Best techniques for removing implants?

I need to remove some implants that have varying degrees of bone loss and are: 1. Integrated with poor prosthetic placement. 2. Failing with peri-implantits but still solid. 3. Flowered with peri-implantitis near v3 nerve. I do not want to cause damage to the surrounding hard or soft tissue.  I plan on removing the implants and then grafting the defects as appropriate.  I have used trephines in the past to remove osseointegrated implants. I have not had to remove many of these and I have had experience in removing failing sub-periosteal impants and blade implants as an oral maxillofacial surgeon. I would like the expertise and finesse of my implant colleagues to add to my surgical toolbox and to learn from those with more experience.

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10 thoughts on “Best techniques for removing implants?

  1. Must be the Neo Biotech fixture removal kit . A bit scary when the integration breaks at about 250-300 Nm but great for the job.
    Clean , quick and safe

  2. I have never used the reverse torque system, but have found that each implant requires a different technique. Nothing replaces the accumulated knowledge of removing ankylosed teeth. I have used trephines, slightly bigger than the implant and in my opinion that is the ” safest ” way to remove the refractory fixture. Bvinci

  3. A couple of years ago, I had to remove a Calcitek implant that had been in the mouth 20 years. Calcitek was famous for its HA coating, and the implants were straight cylinders, no threads….. they were pressed into place.

    The problem was that just as the HA coating was thought to attract bone cells, it was also attractive to dental plaque, and hence would cause peri-implantitis.

    These implants were flat top cylinders, wit no internal or external hexes to grip on to, so the only way I could manage to alleviate the problem, was to literally grind up the implant with an elongated round carbide bur with copious irrigation……. but the bur did not reach the depth of the entire implant….so I ground out what I could, left the rest, and placed grafting material into the hole I created….. the hole filled in with dense bone, and the problem went away…..but I certainly could not use that area of the jaw to place a new implant.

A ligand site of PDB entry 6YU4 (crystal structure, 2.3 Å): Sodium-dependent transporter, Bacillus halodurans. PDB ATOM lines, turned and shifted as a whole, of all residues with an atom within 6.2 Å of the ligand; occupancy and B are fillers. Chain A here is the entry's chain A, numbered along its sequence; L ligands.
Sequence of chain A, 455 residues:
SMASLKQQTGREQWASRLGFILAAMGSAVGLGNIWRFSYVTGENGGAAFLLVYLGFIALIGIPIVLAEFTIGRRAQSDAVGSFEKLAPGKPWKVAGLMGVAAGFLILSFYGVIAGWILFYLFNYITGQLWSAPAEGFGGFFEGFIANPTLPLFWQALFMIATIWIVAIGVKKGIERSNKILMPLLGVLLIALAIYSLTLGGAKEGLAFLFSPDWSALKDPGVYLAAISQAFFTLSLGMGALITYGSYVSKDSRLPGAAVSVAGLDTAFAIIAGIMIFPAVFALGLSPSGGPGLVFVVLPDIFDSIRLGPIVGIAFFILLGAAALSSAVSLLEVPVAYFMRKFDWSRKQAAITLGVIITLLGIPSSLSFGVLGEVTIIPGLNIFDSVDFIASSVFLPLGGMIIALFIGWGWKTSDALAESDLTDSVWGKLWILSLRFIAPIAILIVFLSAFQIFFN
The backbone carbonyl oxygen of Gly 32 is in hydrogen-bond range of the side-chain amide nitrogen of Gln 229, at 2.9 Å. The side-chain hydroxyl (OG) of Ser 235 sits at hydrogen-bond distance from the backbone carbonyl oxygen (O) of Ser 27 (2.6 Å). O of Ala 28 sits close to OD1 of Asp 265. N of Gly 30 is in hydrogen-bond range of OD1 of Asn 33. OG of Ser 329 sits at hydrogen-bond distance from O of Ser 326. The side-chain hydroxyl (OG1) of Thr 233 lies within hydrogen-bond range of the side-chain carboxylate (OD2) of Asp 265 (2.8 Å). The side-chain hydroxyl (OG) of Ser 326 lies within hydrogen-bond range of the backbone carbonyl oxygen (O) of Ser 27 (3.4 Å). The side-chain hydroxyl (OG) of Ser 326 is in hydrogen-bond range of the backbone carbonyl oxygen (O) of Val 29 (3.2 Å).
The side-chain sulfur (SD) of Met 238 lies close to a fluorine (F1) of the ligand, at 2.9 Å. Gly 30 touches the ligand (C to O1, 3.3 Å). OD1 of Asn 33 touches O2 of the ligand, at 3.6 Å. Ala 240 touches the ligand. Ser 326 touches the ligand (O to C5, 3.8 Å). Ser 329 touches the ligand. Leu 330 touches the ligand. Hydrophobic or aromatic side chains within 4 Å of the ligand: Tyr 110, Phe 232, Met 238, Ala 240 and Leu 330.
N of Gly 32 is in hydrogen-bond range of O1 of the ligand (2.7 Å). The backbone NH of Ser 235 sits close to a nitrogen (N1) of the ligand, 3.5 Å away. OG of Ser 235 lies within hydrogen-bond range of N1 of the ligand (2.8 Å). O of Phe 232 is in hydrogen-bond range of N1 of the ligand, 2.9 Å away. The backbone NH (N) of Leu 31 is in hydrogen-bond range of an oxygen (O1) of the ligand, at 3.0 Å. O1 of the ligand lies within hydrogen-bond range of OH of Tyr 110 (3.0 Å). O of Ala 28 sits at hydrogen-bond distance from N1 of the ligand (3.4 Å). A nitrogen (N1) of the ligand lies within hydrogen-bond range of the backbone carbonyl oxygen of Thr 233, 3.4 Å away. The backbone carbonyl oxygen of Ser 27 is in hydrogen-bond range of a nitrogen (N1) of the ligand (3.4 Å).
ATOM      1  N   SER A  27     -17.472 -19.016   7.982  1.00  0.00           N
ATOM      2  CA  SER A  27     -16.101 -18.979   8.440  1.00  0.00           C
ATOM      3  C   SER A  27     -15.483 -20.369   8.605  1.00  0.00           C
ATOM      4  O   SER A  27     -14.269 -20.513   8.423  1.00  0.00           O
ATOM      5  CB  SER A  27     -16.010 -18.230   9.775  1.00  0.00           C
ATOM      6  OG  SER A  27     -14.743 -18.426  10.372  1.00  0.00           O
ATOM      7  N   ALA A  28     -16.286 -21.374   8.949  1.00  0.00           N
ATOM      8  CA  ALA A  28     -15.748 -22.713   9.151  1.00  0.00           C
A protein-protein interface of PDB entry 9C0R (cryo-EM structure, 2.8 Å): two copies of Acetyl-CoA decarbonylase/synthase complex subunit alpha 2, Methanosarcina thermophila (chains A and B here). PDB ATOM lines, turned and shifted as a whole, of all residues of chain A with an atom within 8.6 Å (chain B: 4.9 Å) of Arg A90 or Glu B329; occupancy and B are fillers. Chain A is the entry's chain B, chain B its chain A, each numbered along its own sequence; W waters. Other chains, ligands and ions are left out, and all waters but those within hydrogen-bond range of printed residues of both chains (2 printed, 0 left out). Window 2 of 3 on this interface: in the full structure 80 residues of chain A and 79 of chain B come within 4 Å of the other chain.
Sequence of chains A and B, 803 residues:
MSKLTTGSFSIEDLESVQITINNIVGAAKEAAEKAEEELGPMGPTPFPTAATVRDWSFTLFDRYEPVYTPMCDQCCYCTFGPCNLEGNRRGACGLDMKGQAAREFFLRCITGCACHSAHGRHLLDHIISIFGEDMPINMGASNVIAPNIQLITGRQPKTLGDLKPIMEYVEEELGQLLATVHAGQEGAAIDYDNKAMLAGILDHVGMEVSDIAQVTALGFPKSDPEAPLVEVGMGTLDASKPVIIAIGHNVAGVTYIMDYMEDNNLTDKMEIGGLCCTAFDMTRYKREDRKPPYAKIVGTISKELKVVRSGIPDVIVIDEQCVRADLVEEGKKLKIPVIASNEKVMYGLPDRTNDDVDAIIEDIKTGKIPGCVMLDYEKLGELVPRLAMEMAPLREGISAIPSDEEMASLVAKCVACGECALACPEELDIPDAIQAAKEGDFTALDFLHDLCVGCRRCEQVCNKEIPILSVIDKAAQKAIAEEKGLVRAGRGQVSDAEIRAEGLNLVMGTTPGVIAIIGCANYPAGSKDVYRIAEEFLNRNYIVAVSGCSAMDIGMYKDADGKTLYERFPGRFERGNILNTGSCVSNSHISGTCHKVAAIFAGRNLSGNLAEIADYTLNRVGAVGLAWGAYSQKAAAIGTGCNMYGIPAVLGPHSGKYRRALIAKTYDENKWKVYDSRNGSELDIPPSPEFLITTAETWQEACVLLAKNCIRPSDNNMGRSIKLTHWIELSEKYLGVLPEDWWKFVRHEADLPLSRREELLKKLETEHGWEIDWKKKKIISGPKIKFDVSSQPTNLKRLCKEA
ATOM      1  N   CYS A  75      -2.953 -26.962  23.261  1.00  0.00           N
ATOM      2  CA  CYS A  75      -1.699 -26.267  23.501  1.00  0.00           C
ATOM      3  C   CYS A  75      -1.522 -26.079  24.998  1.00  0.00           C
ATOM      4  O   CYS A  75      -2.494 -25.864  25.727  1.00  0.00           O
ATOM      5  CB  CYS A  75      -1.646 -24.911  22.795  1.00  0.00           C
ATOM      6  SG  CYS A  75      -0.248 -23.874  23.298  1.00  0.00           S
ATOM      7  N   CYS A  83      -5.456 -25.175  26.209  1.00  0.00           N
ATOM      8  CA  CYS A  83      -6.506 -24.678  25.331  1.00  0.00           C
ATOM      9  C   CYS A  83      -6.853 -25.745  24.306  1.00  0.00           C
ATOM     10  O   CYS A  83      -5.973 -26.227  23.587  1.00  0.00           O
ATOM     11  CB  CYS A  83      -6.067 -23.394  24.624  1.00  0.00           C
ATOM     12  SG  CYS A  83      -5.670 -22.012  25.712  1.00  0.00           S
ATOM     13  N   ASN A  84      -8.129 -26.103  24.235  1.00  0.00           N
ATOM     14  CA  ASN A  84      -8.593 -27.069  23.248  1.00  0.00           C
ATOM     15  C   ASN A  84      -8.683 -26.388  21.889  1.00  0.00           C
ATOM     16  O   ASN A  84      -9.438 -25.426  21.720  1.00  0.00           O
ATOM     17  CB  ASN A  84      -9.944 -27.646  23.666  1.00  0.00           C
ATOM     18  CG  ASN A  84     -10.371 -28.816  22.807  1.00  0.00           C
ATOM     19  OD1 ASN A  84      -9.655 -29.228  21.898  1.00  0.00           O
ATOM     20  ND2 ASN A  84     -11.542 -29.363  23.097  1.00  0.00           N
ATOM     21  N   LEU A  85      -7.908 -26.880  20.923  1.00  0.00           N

Dr. Gerry Rudick Montreal, Canada

  4. Trephines tend to leave large deficiencies in the bone which can cause major problems. You also have to be careful about cooling….it can be easy to overheat the bone.

    In many cases it is easiest to cut out a buccal window using an ultrasonic, then tap the implant from the lingual. It’s really quite simple and leaves a nice site for a new implant, all that is then necessary is to augment for the missing buccal wall.

    So instead of leaving a failing implant, a better one can be placed and bought back into function quite quickly. There is a good case of this on in the Tips section by Dr Gert de Lange from the Netherlands.

    1. Peter, I would be reluctant to sacrifice the buccal wall, unless absolutely necessary.”It” is the single most important hard tissue variable we have, when placing implants. You should cool all cutting devices. High speed 100,000 and 50,000 k trephines are more likely to burn bone, so I encourage using the one that goes with the implant hand piece. B Vinci

      1. Actually, you do not necessarily need to sacrifice the buccal wall. If you are using an ultrasonic device the “cuts” can be so small that the buccal wall can be removed intact and then replaced around the new implant. The critical thing is to augment over the region and to use a membrane over the augmentation material.

        I was nervous about this concept at first, but now find it remarkably simple, safe and predictable.

        1. I’m not nervous about removing the buccal wall, I just refuse to. If you remove it intact and attempt to reposition it, you are performing a block graft, with a poor nutrient supply. I have done way too many block grafts, to create the defect. Just my preference. I just er to the lingual, with a small round bur or trephine. Bvinci

  5. Thank you gentlemen these tips coming from very experienced clinicians as you are, very much appreciated! I am the poster.

  6. I am using the reverse torque with special instumentation for al kind of implants (internal -external connection , cylinders like IMZ ) with great succes leaving intact bony walls with reverse torque reaching 200 Nt . If more torque needed use trephine for the first 3mm and then you can easily remove the implant.
    Then depending on the case or you graft or you insert a new implant.
    Constantinos Mantalenakis

  7. I have only removed a very small number of implants. I grabbed the top of the implant with extraction forceps and reversed torqued (muscled them out). This was prior to new instrumentation. No heat was generated and not that uncomfortable for the patient.

    I don’t like doing removing implants but sometimes it has to be done.

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